Wood is mainly used for construction and many types of crafts and furniture. Since ancient time, builders have made use of this convenient material and have long since then considered how wood can be protected from weather damage or insect infestation.
Many natural preservatives such as pitch, olive oil and tar were thus discovered and with the advent of modern technology in today’s time, the choices have only been broadened for consumers. The Internet has also become a wonderful source of information on many types of treatment regarding wood preservation.
In the Industrial Revolution, commercially-treated wood was available along with the manufacture of railroad ties. Synthetic compounds were added later on in the pressure-treating process after some time. However, many DIY processes regarding untreated materials have been making the rage these days.
The bane of this is that many environmental pollutants are produced thanks to harmful and unregulated processes in wood preservation. This is especially true in highly industrialized countries where personal and environmental hazards have only increased since their discovery. Government and concerned citizens are always seeking for safe preservatives because of this. When choosing wood, the safety of the product can be determined if: firstly it has EPA certification, second, the list of its ingredients does not contain harmful chemicals and lastly, the label must be researched. Material safety sheets of certain products can either be downloaded online or provided by the store that sells them. It is highly recommended that consumers research the contents of the label.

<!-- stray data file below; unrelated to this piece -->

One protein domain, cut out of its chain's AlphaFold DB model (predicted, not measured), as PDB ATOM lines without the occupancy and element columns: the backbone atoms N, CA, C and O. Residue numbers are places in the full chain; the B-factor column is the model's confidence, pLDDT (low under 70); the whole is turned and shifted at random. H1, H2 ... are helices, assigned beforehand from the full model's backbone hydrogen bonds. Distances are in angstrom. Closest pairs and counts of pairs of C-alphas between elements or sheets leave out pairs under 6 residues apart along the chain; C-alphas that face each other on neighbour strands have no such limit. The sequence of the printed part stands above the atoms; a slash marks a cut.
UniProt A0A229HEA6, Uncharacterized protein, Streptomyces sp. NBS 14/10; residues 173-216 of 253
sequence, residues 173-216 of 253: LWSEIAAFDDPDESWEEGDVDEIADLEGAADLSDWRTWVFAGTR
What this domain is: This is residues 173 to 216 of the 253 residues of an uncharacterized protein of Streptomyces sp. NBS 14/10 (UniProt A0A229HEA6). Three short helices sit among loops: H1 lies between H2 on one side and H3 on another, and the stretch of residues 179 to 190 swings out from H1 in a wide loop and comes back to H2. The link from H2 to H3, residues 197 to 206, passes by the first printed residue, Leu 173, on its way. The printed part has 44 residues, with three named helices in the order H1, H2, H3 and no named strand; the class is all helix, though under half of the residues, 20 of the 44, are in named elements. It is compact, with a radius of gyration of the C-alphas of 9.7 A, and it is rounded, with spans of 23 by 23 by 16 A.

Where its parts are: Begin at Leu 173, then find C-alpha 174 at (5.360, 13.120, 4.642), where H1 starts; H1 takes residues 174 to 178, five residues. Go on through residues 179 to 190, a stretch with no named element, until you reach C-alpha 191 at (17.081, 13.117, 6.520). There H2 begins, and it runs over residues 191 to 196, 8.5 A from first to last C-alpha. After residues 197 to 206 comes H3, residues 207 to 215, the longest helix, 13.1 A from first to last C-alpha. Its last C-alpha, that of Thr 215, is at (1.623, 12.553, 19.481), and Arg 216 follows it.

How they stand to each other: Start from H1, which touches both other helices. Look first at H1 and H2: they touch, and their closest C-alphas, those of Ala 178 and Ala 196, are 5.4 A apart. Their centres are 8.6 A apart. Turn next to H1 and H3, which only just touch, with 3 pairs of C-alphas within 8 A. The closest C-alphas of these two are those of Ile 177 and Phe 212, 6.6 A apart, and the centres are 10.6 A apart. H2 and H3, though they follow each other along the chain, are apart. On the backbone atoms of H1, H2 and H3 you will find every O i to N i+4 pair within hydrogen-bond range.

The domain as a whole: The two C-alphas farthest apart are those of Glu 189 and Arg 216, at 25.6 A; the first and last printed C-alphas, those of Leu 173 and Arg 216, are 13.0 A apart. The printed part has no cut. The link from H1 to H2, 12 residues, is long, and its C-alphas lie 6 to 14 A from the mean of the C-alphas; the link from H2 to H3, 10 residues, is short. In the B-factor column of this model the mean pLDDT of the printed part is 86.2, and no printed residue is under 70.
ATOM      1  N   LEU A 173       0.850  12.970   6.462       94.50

Modern consumers are more observant of the materials they buy, as they seek for desirable alternatives to synthetic wood preservatives. Truly, the green revolution has opened a window for ancient preservation techniques to come in. Oils in this case, such as thujone, tong and teak come into good use. Another popular example of oils used as preservative is linseed oil, which has long been used by consumers.
Oil is an excellent organic alternative, as it protects wood through a hydroponic process. However, it takes a long time for the wood to dry when using oils, in some case, chemicals are added to hasten the drying process; this technique is especially used for outside preparations in fences, railings and porches as these are susceptible to bad weather.
Wax is another option, but it is commonly used for antique furniture. This is due to the fact that wax’s properties do not change the color of the wood and is resistant to water. Beeswax is also popular and can be bought in supply and craft stores. Hard surface treatments are popular among amateur handymen; varathane, varnish and laquer being the more common ones or you can try other related wood protectantfollow. These are easy to apply and provide long-lasting gloss to the surface where they are applied.